Monday, September 03, 2007

A Curved Shofar

The Mishnah (Rosh Hashanah 26b) has a dispute between the Tanna Kamma (the first, anonymous opinion) and R. Yehudah regarding the shofar blown on Rosh Hashanah. According to the Tanna Kamma, the shofar used on Rosh Hashanah should be straight and from a ya'el. According to R. Yehudah, it should be from a male (and curved). The Gemara asks why the Tanna Kamma prefers a straight shofar and R. Yehudah a curved shofar and answers that according to the Tanna Kamma on Rosh Hashanah people need to straighten their minds and according to R. Yehudah they need to bend themselves in prayer.

Another Gemara (Rosh Hashanah 16a) states that we blow a ram's horn in order to remember the ram of Akedas Yitzchak. Based on this, the Rambam (Hilkhos Shofar 1:1) rules that a shofar must be from a ram and must be curved. But if that is the case, why does the Gemara answer that according to R. Yehudah we blow a curved shofar because people need to bend themselves in prayer. The Gemara should have answered that we need to remember the ram of Akedas Yitzchak.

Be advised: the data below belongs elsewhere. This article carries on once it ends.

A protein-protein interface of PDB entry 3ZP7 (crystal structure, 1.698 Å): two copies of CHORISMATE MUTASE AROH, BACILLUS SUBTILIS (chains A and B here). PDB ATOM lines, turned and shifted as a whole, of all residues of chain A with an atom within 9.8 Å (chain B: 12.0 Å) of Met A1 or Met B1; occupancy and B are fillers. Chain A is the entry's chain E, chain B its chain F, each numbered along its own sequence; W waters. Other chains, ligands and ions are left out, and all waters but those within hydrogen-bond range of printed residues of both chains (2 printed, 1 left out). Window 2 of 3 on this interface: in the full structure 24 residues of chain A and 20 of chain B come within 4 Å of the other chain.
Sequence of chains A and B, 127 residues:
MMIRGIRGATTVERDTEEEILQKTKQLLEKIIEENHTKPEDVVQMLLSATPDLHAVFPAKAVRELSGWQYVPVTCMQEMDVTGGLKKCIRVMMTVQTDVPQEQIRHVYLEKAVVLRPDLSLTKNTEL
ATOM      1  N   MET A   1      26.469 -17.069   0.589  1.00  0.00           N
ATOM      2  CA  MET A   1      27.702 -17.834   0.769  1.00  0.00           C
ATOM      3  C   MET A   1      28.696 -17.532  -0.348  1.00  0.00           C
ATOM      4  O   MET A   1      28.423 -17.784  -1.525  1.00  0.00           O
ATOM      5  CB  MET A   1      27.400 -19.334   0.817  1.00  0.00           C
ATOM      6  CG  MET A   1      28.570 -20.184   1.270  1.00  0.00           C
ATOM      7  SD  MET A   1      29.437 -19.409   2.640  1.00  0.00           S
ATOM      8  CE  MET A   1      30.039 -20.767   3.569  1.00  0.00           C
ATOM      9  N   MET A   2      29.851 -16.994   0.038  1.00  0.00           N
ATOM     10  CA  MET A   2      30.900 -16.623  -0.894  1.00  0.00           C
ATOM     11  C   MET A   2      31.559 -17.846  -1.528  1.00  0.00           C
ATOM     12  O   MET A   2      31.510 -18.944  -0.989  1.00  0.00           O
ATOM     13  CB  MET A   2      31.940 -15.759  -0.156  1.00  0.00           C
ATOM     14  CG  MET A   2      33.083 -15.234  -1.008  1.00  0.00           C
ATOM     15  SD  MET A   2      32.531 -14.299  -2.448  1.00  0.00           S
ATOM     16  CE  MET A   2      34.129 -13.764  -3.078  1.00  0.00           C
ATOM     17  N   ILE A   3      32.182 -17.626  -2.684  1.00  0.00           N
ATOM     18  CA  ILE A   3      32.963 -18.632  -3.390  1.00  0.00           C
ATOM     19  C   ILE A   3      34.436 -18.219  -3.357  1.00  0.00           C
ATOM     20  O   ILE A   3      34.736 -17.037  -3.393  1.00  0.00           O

R. Eli Shulman (Yesamach Av 1:1) answers based on a debate in Tosafos (Rosh Hashanah 26b sv. shel) over what a ya'el is. According to the Arukh, a ya'el is a female sheep while according to Rashi it is an ibex (=steinbuck). According to the Arukh a ya'el and an ayil -- a female and male sheep -- are of the same species as the ram of the Akedas Yitzchak and both are reminiscent of it (a ram is a kind of sheep -- link). However, a male usually has a curved horn while a female usually has a straight horn. Therefore, remembering the Akedas Yitzchak is not sufficient to explain why we need a curved or straight horn because both are sufficient to remember it. That is why the Gemara needs to arrive at a different answer to that question.

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